Loyola Blakefield drama teacher Christian Garretson has long admired his school’s commitment to summer service trips for students, but wanted to take it a step further.
“I was thinking of the Department of Defense tours, where Bob Hope would go out and do shows for the troops,” Garretson said. “I always thought it would be good to do a service trip that was entertainment.”
Using those old wartime shows for servicemen as an example, Garretson created “The Talent Tour” a year ago. The Towson school’s rising senior theater players would perform for Baltimore and Philadelphia community organizations during a whirlwind five-day tour that mixes skit comedy with songs and dramatic performances.
Talent Tour proved to be such a big success that it returned this year with a new crop of talented Dons heading into their senior year. Starting June 6 at Gallagher Services, a Catholic Charities program in Timonium that works with people who have developmental needs, the Talent Tour was set to visit nursing homes, retired priests, organizations for homeless women and their families, and Head Start programs.
Seniors at Loyola Blakefield are expected to earn 75 hours of Christian service and the tour went a long way to meeting that goal for participants.
According to the students, it wasn’t just about fulfilling requirements. It was about using talents to make people feel better, even for a second.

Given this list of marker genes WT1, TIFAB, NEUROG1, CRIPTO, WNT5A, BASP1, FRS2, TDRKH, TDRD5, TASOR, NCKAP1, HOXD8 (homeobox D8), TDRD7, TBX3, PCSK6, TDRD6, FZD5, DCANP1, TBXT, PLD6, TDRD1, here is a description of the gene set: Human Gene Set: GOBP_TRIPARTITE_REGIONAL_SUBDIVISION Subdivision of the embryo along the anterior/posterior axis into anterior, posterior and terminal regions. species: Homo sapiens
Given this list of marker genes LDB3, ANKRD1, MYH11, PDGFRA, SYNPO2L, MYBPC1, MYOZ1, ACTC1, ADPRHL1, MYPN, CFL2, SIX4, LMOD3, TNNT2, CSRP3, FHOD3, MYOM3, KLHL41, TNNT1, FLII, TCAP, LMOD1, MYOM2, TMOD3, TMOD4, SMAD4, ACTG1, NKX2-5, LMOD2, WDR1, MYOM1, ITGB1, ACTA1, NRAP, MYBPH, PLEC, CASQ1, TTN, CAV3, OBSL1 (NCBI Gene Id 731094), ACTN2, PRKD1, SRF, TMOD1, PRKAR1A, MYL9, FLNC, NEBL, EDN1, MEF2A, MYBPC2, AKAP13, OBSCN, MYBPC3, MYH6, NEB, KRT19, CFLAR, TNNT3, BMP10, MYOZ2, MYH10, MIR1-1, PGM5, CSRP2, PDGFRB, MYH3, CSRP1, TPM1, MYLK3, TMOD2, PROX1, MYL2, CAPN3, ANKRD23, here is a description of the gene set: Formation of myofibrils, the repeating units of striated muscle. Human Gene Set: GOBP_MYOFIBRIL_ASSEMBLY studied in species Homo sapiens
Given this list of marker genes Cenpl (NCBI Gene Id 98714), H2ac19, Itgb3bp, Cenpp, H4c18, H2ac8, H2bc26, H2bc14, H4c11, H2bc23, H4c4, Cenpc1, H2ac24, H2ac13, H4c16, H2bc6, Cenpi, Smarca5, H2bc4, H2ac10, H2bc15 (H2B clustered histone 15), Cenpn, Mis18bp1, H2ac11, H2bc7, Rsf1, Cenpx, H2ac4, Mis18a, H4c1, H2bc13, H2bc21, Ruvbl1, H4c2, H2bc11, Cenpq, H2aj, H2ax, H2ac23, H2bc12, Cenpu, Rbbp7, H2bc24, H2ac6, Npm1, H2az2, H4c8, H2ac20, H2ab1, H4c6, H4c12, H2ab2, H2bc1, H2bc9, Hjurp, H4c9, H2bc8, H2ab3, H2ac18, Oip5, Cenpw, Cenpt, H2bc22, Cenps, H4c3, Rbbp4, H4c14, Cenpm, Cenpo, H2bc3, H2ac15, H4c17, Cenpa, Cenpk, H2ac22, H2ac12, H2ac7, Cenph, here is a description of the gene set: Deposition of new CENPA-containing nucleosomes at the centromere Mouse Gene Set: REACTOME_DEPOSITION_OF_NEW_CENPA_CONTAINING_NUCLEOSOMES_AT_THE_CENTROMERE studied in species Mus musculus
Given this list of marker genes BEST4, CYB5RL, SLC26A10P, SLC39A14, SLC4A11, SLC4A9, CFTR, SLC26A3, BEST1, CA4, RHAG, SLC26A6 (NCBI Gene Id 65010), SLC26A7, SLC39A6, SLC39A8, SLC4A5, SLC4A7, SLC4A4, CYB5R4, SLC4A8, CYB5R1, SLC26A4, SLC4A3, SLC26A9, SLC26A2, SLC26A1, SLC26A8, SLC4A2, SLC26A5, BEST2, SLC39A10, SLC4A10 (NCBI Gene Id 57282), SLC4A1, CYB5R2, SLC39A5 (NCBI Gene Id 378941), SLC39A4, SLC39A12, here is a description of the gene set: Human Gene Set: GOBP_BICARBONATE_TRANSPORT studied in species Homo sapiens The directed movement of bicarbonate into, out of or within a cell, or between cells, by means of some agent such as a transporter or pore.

“With the Talent Tour, I’m helping people and enjoying helping the people,” John Wontroop said. “It’s a great experience.”
During the hour-long performance at Gallagher Services, the Blakefield students mixed a brief comedic staging of Hamlet, a Foo Fighters song and an updated version of Abbott and Costello’s “Who’s on First?” routine.
Afterward, energy among the students was high, but were they ready for the 13 ensuing shows?
“Considering the majority of us are really good friends outside of this, it’s not that hard at all,” Wontroop said.
Garretson warned: “It is so invigorating, but it is going to be tiring. We’re in for it. We’ve got a bunch of shows in just a few days.”
As they prepared to leave for their next performance, the Blakefield students began to sound like their USO counterparts from decades ago. The audience was providing the inspiration.
“They’re people too and I enjoy seeing them smile,” Judah Parham said of the Gallagher audience.
Added Zachary Montano: “Their laughter is so contagious. It’s really great to see their enthusiasm.”
To see the Blakefield students in action, visit CatholicReview.org/palmerblog.